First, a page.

The Mental Virus
Meme (pron. "meem")—A contagious information pattern that replicates by parasitically infecting human minds and altering their behavior, causing them to propagate the pattern. (Term coined by Richard Dawkins, by analogy with "gene".) (Wheelis, quoted in Hofstadter.)—from the Principia Cybernetica Web
Memes are intellectual or mental viruses that infect humanity with ideas, mental models, perceptions, experiences, principles, stories, cultural myths, and shared truths. Transmitted through books, films, music, art, and education, memes act much like biological viruses in how they are propagated.
It is through memes that children learn the concepts of danger, hot, ball, and red, among others, as well as the fundamentals of language such as the alphabet. Sayings or aphorisms, such as the one at the beginning of this article, are memes; if you share that quote with someone, you are spreading an intellectual virus.
When you use your skills to create stories and images that tap into the minds of your intended audience, you are accessing the power of memes. As a digital artist, the memes that you employ are visual or iconic in nature and have the power to access the embedded imagery that exists in the imagination.
In an article titled "Of Myth and Men," in the April 29, 1999, issue of Time magazine, author Bill Moyers interviewed George Lucas about his approach to storytelling in movies. The following excerpt from that article reveals the use of archetypal images (memes) to tap into the subconscious mind.
Moyers: The mesmerizing figure in the Phantom Menace to me is Darth Maul. When I saw him, I thought of Lucifer in Paradise Lost or the devil in Dante's Inferno. He's the Evil Other—but with powerful human traits.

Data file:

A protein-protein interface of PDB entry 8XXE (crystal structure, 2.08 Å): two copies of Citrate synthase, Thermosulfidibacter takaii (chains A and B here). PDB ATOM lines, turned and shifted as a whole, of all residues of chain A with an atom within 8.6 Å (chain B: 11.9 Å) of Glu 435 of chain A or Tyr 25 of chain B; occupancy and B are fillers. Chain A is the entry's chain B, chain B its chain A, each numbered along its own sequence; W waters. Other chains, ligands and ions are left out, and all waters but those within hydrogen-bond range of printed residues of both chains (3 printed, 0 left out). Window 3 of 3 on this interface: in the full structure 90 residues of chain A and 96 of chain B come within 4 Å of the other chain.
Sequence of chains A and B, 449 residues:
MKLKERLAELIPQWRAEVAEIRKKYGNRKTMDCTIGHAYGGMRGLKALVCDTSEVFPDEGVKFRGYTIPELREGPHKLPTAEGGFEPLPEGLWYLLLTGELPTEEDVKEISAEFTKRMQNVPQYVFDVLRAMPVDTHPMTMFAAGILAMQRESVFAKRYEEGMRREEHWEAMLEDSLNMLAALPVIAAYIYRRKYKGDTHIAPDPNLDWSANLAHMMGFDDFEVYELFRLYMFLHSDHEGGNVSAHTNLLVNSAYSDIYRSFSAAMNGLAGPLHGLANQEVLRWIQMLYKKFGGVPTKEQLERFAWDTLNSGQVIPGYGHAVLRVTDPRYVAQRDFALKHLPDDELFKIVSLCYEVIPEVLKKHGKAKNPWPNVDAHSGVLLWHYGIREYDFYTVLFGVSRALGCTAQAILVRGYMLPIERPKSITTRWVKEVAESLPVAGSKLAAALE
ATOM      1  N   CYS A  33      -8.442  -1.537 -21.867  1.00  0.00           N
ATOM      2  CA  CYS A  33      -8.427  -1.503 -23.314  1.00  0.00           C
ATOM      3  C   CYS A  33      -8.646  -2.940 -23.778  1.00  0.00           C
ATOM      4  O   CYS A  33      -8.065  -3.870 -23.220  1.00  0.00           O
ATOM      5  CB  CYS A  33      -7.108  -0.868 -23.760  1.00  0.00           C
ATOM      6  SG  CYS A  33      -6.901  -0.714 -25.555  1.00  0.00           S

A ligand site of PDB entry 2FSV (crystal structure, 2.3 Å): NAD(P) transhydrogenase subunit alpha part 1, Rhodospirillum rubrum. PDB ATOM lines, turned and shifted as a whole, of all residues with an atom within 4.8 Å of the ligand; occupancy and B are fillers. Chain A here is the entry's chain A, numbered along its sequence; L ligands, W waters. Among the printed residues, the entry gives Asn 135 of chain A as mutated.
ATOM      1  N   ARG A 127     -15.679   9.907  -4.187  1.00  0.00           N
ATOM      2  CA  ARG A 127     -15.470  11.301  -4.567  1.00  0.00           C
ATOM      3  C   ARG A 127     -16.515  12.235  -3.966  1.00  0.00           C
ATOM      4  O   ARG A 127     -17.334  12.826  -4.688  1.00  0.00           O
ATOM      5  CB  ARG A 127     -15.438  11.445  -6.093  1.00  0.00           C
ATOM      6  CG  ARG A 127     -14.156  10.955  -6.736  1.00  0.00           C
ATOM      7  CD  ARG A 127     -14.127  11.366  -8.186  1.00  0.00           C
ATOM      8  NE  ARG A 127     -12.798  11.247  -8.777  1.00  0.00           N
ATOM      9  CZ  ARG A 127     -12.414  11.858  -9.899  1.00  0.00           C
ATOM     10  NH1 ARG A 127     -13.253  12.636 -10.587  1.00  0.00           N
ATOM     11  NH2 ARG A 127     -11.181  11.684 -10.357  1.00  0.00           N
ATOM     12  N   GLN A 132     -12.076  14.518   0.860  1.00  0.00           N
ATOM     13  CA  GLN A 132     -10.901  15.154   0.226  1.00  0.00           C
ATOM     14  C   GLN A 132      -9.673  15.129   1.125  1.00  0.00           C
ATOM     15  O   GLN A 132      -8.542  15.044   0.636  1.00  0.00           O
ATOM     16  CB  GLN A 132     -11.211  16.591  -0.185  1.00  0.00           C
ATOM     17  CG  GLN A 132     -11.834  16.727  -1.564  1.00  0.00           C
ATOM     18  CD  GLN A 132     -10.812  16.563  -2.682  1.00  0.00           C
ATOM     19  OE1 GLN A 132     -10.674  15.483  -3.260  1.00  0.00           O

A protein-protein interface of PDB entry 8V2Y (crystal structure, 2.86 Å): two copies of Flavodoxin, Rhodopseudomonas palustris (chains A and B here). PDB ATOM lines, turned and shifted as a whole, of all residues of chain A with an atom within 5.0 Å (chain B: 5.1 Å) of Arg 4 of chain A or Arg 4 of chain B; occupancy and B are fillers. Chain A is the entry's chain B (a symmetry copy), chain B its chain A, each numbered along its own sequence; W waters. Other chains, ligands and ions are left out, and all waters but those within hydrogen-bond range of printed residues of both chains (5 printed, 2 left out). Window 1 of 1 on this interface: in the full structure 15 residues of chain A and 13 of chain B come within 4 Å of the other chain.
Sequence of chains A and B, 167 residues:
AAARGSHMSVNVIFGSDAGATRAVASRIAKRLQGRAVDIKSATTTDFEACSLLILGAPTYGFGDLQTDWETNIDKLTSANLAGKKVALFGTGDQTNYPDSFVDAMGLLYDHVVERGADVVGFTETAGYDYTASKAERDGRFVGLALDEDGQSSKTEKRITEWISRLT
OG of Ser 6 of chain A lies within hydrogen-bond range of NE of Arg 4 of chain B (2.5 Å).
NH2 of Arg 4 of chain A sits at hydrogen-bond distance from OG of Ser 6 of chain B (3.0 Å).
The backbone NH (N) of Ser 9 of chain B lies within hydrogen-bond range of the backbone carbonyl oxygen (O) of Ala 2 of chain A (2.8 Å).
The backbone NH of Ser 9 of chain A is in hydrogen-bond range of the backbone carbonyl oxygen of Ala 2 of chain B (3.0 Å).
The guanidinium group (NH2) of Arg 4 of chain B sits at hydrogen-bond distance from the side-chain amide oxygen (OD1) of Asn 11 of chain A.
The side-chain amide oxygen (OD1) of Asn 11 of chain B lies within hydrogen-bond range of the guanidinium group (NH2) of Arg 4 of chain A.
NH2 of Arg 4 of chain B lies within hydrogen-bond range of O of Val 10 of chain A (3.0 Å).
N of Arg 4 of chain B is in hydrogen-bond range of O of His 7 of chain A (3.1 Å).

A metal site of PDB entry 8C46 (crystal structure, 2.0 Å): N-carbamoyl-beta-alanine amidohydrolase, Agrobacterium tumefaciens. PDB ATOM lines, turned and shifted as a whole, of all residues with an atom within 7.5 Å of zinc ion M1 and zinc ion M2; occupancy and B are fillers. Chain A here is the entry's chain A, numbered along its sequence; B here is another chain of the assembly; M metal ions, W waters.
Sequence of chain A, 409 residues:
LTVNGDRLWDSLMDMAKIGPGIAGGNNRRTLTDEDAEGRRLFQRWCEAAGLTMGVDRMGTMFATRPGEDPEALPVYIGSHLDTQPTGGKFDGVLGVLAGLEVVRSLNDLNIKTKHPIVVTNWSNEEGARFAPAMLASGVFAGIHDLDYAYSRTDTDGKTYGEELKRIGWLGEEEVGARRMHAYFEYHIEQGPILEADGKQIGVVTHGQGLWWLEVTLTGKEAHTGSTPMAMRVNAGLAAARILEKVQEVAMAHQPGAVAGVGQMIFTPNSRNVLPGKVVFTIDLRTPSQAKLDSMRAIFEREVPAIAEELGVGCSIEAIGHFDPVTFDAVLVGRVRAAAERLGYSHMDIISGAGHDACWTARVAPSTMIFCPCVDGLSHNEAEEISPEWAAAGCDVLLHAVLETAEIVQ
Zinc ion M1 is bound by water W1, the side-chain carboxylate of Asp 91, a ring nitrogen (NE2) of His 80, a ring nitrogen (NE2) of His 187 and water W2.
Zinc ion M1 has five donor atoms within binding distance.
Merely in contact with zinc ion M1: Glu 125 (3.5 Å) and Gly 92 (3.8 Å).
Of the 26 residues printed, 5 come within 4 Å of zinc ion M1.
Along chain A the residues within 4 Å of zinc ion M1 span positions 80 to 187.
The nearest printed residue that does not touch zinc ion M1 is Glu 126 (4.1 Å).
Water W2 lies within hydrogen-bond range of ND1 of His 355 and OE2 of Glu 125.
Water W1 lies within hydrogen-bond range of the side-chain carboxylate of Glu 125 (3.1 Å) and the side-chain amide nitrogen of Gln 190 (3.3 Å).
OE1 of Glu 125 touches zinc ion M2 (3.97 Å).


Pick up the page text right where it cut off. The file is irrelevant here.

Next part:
Lucas: Yes, I was trying to find somebody who could compete with Darth Vader, who is now one of the most famous evil characters. So we went back into representations of evil. Not only the Christian, but also Hindu and other religious icons, as well as the monsters in Greek mythology.
Moyers: What did you find in all these representations?
Lucas: A lot of evil characters have horns. [Laughs]
Moyers: And does your use of red suggest the flames of hell?
Lucas: Yes. It's a motif that I've been using with the Emperor and the Emperor's Minions. I mean, red is an aggressive color. Evil is aggressive.
Moyers: Is Darth Maul just a composite of what you found in your research, or are we seeing something from your own imagination and experience?
Lucas: If you're trying to build an icon of evil, you have to go down into the subconscious of the human race over a period of time and pull out the images that equate to the emotion you are trying to project.
Before I saw Darth Maul fight, I knew that he was evil. I didn't have to see him in action to feel afraid of him and to secretly admire him. The memes in his visual representation evoked fear and evil, just as George Lucas hoped they would.
The good news is that if we learn how to engage the imagination, through the balanced use of implied and explicit meme-based imagery, we can create extraordinarily powerful imagery. But it is up to us to recover from our own addiction first.